Other people’s recipes: Joanne Chang’s Ginger Molasses Cookies

On Monday and Tuesday, I passed around a list of about 40 baking recipes to my coworkers, and asked each one to nominate the top three things from the list that they’d like to see. Strangely enough, the two most popular requests were both recipes from Joanne Chang’s Flour (Chronicle Books, 2010) — strange not because there’s anything wrong with those recipes (I wouldn’t have included them if there were) but because both recipes are top sellers at Chang’s Flour Bakery-Cafe, which is two blocks from our offices. The most popular request was “Midnight Chocolate Cake”, a monstrously high-calorie layer cake that I will have to be feeling really good about myself to make, but the second-most-popular request was simple, easy, and (for Chang’s confections) relatively low-calorie: “Ginger Molasses Cookies”. (That’s pp. 116–117 of Flour if you’re following along at home.)

I originally had been planning on only doing this baking on weekends — long holiday weekends for the more complex things — but given the simplicity of this recipe, and the fact that it required no ingredients to be purchased, I decided I would just go ahead and do it. Who doesn’t like a good ginger cookie? (Little did I know that most of my co-workers would be off at a staff retreat the day I planned to bring them in!) So this is how I did it:

Mise en place
We start with the mise en place, of course. For a recipe this simple, I often find it easier to simply build the recipe in the mixing bowl rather than elaborately pre-measuring everything into mise cups, but I always like to make certain that I have enough of the basic ingredients before I get too far into the recipe. The recipe doesn’t use all that butter (only a stick and a half), but I know two sticks is enough, and likewise the molasses, baking soda, and spices. Speaking of spices: I used true cinnamon for this recipe rather than cassia, in keeping with Chang’s preference for subtle spice flavors, although that may be undermined somewhat by the strong China No. 1 powdered ginger.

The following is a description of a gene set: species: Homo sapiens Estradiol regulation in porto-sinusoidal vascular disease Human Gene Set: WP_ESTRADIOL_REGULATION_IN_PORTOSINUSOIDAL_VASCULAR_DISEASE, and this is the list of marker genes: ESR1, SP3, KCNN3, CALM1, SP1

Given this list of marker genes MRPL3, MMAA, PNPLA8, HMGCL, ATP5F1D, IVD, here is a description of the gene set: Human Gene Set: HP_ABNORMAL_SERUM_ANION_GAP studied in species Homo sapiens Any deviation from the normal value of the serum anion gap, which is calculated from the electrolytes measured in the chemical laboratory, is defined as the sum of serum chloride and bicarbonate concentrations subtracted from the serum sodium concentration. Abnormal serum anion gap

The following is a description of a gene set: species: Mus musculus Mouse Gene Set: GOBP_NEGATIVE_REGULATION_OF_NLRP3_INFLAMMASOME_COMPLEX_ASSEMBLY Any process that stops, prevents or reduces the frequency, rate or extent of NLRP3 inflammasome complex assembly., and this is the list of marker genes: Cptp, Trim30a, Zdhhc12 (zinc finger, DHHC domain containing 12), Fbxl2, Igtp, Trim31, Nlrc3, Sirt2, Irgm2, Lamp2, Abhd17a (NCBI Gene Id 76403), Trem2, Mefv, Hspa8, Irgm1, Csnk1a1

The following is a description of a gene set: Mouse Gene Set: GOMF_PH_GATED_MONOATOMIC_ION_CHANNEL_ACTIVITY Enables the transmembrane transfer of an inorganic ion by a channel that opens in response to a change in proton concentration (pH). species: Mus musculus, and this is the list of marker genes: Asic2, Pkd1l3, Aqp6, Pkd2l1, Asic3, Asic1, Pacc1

Wet mixture and dry ingredients
The construction of the dough couldn’t be simpler: melt the butter, let it cool, stir in the sugar, molasses, and egg, and then mix the dry ingredients in. Of course, I’ll sift the dry ingredients together and then use a whisk to ensure they are thoroughly combined before adding them to the wet bowl.

Completed cookie dough ready to be refrigerated
Once the dry ingredients are mixed into the wet, the dough is done and ready to be formed — but Chang recommends letting it sit overnight, or up to three days, in the refrigerator, and I saw no reason not to follow that advice, which is now standard for many bakers anyway. So I transferred the dough to a smaller bowl, covered it with plastic wrap, and refrigerated it until the following evening — somehow successfully managing to not eat any of the dough in the interim! I weighed the dough out at this stage, and it came to almost exactly 800 g. (A good thing, too, since that is nearly exactly how much mass went in, and I wasn’t planning on challenging any of the laws of physics in this baking project.) The stated yield of this recipe is 16 cookies, so that worked out almost perfectly: each cookie would start with 50 grams of dough.

Dough balls coated in sugar, ready for baking
So on day 2 I took the dough out of the fridge and let it warm up for a while. Chang says to portion the dough a quarter-cup at a time, so I got out my #16 disher. The dough balls are coated in granulated sugar before baking, so I put a quarter-cup of sugar in a small bowl and put the whole thing on my scale, which allowed me to verify my portion sizes. I found that the disher made balls that were about 20% too large — a #20 disher would probably have been closer to the mark, but I settled for only partially filling the scoop and reshaping the dough in my hands before rolling the balls in the sugar. Since my new scale can deal with negative numbers, I was able to work out that each dough ball picked up about 3.5 g of sugar. I laid out the dough balls on two cookie sheets, which I baked, one sheet at a time, for 17 minutes in a 350°F (175°C) oven, turning the sheet around halfway through the cooking time.

Cookies hot from the oven
Hot from the oven, the freshly-baked cookies look like this — I think they’re spread out a bit more than the ones at Flour, but they are have the right crackly top, at any rate. You can see that I’m as lousy as ever at laying things out in straight lines….

Cookies cooling on rack
The eagle-eyed will count the cookies on the cooling rack and note that there’s one missing. Did you really think I could or would resist having one for dessert? The remaining 15 will go into the office tomorrow (as I write this) and I’ll probably have one or two more. Luckily, I kept the list of who requested what, so I can make sure they won’t go disappointed even if they go on the staff retreat while I’m in the office advancing.


Based on 50 g uncooked dough coated wuth 3.5 g sugar. You could make them smaller by as much as 20% (10 g), which would increase the yield to 20 cookies.

Nutrition Facts
Serving size: 1 cookie
Servings per recipe: 16
Amount per serving
Calories 224 Calories from fat 81
% Daily Value
Total Fat 9g 13%
 Saturated Fat 5g 27%
Trans Fat 0g
Cholesterol 34mg 11%
Sodium 130mg 5%
Potassium 96mg 3%
Total Carbohydrate 34g 11%
 Dietary fiber 1g 3%
 Sugars 21g
Proteins 3g 5%
Vitamin A 6%
Vitamin C 9%
Calcium 2%
Iron 3%
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